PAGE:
Does a decades-old securities law apply to an initial coin offering (ICO)? In a case that represents the first time securities laws have been applied to cryptocurrencies, a district judge says it may.
On September 11, 2018, in a district courthouse in Brooklyn, New York, Judge Raymond Dearie ruled that two ICOs were securities, based on established laws that govern the financial instruments. His decision does not imply that all ICOs are securities, but that simply calling a token a “currency” does not preclude it from being classified as a security.
Turning back a few pages, in October 2017, businessman Maksim Zaslavskiy was accused of misleading investors in two separate ICOs. He raised about $300,000 in a cryptocurrency called REcoin, which he claimed was backed by real estate, and a cryptocurrency called Diamond, which he claimed was backed by diamonds. In truth, no real estate nor diamonds backed either of the coins, and Zaslavskiy was charged in a criminal complaint with conspiracy and two counts of securities fraud — charges that carry up to five years in jail and a fine.
Zaslavskiy moved to have the charges dismissed. He argued that his ICOs were not securities, but “the exchange of one currency for another,” and that securities laws are too “unconstitutionally vague” to be applied to his case.
Cornell law professor Robert Hockett calls the insistence that the laws are vague a “Hail Mary.” “It is a fallback argument,” he told Bitcoin Magazine. “At first the defendant says the law is clear in that it clearly does not apply, but then he effectively says, ‘I have no way of knowing what I can do because the law is unclear.’”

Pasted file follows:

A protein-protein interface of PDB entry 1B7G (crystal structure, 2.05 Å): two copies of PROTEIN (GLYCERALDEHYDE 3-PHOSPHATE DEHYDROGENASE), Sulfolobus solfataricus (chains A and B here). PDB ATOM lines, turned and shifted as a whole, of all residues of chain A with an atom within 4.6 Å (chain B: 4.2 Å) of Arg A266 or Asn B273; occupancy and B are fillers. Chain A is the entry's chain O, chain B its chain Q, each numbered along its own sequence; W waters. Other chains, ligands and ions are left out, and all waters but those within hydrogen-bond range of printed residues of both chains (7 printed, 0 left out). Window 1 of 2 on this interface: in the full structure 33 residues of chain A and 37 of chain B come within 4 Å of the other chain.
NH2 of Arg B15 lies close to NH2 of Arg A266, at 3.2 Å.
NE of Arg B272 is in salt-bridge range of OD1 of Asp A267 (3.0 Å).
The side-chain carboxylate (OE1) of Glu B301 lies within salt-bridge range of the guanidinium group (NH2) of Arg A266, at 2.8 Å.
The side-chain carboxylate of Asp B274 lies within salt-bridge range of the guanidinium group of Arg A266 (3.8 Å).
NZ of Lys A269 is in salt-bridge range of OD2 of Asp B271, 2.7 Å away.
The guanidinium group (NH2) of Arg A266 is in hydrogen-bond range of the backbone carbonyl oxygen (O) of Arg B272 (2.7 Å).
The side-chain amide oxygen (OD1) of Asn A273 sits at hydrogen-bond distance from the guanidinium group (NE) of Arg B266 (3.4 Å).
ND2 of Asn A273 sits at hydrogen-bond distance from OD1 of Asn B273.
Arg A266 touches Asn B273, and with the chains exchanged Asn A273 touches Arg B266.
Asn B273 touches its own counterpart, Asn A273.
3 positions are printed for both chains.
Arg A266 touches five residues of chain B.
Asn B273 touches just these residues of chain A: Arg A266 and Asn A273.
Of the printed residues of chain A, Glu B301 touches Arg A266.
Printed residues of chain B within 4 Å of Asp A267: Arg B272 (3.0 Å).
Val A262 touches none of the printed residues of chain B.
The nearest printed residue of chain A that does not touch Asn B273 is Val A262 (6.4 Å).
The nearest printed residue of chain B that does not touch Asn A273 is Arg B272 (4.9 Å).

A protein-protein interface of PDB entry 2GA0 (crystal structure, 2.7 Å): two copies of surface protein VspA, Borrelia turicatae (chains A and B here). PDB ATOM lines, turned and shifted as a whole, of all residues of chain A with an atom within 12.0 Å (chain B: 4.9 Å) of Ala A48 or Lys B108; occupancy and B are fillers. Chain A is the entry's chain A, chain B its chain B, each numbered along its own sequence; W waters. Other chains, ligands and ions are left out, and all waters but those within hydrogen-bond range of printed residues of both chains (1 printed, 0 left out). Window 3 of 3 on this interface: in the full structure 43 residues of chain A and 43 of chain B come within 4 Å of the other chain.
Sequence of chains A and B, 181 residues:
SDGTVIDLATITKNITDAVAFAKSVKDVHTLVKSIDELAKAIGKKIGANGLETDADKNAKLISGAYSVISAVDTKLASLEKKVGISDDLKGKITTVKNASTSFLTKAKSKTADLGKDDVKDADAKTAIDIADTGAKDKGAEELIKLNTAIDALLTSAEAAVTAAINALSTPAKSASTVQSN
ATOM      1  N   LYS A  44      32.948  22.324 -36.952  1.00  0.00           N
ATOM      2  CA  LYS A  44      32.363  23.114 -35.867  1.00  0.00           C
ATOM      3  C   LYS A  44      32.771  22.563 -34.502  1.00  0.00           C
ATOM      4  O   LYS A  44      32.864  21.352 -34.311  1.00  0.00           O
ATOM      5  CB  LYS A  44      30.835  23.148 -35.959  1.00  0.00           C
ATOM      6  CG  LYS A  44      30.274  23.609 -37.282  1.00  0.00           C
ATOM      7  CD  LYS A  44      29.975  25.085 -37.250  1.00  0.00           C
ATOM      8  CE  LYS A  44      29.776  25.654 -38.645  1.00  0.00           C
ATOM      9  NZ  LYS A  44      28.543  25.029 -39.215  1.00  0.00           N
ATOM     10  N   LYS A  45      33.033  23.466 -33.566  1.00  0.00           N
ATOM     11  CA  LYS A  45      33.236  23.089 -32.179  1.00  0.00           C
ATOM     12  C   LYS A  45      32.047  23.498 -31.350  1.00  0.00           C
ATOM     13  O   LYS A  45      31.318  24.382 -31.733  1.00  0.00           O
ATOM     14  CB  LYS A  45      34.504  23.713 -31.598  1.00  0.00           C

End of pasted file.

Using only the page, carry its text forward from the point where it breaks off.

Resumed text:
Judge Dearie found the laws clear enough. He pointed out that laws are meant to be interpreted flexibly. He then went on to determine that the two ICOs in question were “investment contracts” by applying the Securities Exchange Act of 1934, one of the most important pieces of legislation governing securities, and the Howey Test, a checklist regulators use to determine if an asset is a security.
Specifically, the Howey Test determines that a transaction represents an investment contract if “a person invests his money in a common enterprise and is led to expect profits solely from the efforts of the promoter or a third party.” According to case documents, Judge Dearie found that REcoin and Diamond investors “undoubtedly expected to receive profits in their investments.”
In his arguments, Judge Dearie also referenced the DAO Report, an investigative report issued by the U.S. Securities and Exchange Commission (SEC) in July 2017 claiming that tokens sold on an Ethereum-based investment fund were securities, and public statements made by SEC Chairman Jay Clayton on cryptocurrencies and ICOs in December 2017. At that time, Clayton noted that “simply calling something a ‘currency’ or a currency-based product does not mean that it is not a security.”
“Combined with statements the SEC chairman made previously, yesterday’s decision lends further credence to what many of us believe, which is that offered coins will count as investment contracts and hence securities,” said Hockett. “The SEC has made noises that ICOs were securities, but up until now, there has been no official legal ruling declaring they were.”
The case still has to go to trial and, ultimately, it will be up to a jury to decide whether the ICO in question was a security. Still, Hockett said: “I really doubt an appellate court will overturn the district court’s ruling.”
ICOs have been a major source of controversy in the crypto space. So far, about $20 billion has been raised in ICOs, most of that in the last two years. In a talk at MIT in April 2018, Gary Gensler, former chairman of the Commodity and Futures Trading Commission (CFTC), another regulatory body that has weighed in on ICOs, noted “significant noncompliance” with securities laws in the cryptocurrency space. “Many initial coin offerings, probably well over a thousand, many crypto exchanges, probably 100 to 200, are basically operating outside of U.S. law,” he said.